Why do some patients take notes and follow every word you say, while others never do anything remotely close to what you ask? We know that patients improve more quickly and stay better longer when they participate in their home exercise program, so what do we do?
It starts with Motivational Interviewing and removing the word “compliance” from our vocabulary. When a patient does not do what we ask of them, they are labeled as, “non-compliant”. We could just as easily label ourselves as, “non-effective”. Of course, we will never reach everyone, but what if there was a way to improve our effectiveness and place the initial burden of change on ourselves as health care professionals?
My first suggestion would be to remove the word compliance from your lexicon and begin to only use the word, “alliance”. When I was a kid, I cleaned my room, not because I wanted to, but because I was in trouble if I did not. If my parents went away, the cleaning stopped until right before they got home and then there was a frantic cleaning spree to catch up. Sound familiar to anyone else? I was being compliant, but I was not invested in the process. I did not see the benefits of the finished product.
On the other hand, imagine a young boy volunteering in a park clean-up program. He is making the park a better place for all those who use it. He cleans alongside his peers, taking pride in what they are doing. He will probably even tell his classmates and friends in school about the excitement he felt while making the park a better place.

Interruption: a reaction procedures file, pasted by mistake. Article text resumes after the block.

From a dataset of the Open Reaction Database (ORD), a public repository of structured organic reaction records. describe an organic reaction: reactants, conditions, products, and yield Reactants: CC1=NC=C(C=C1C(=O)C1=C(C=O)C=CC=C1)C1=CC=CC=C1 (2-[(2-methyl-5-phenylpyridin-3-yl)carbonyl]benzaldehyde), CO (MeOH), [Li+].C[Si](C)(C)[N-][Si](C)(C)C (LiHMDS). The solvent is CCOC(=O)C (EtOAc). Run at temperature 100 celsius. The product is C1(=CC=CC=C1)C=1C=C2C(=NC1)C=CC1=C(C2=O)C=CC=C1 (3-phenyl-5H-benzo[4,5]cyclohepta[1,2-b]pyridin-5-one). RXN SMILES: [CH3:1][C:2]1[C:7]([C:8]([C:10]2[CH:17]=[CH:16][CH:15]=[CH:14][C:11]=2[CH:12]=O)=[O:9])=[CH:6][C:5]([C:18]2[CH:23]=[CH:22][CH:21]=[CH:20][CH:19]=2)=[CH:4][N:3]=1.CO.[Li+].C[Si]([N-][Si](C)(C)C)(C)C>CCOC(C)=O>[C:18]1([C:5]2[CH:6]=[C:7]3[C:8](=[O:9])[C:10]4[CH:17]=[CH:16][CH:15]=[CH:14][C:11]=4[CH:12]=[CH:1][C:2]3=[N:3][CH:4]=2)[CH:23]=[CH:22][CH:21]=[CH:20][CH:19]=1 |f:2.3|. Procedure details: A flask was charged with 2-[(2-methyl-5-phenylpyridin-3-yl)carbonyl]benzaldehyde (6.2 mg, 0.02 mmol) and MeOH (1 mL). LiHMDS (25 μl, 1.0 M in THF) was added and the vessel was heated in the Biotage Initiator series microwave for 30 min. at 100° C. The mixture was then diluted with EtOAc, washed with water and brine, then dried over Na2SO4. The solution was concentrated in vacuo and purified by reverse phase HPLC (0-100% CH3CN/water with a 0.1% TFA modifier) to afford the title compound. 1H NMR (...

What’s the difference? In the second scenario, the boy has a vested interest. He understands the positive outcome and how everyone will benefit from what he is doing. In the first scenario, he is only cleaning his room because he has been commanded.
So how do we change our patients from showing compliance to alliance? We need to change the way we go about interacting with them and begin to understand what motivates them and understand why they make the decisions that they do. No patient is going to respond the same and therefore we need to find what that specific patient cares about. What drives your patient and where can we bring a parallel to our goals with theirs? It involves asking questions!
There are a number of resources to learn more about Motivational Interviewing. You can start here:
It takes patience and practice, but the time you spend will pay off.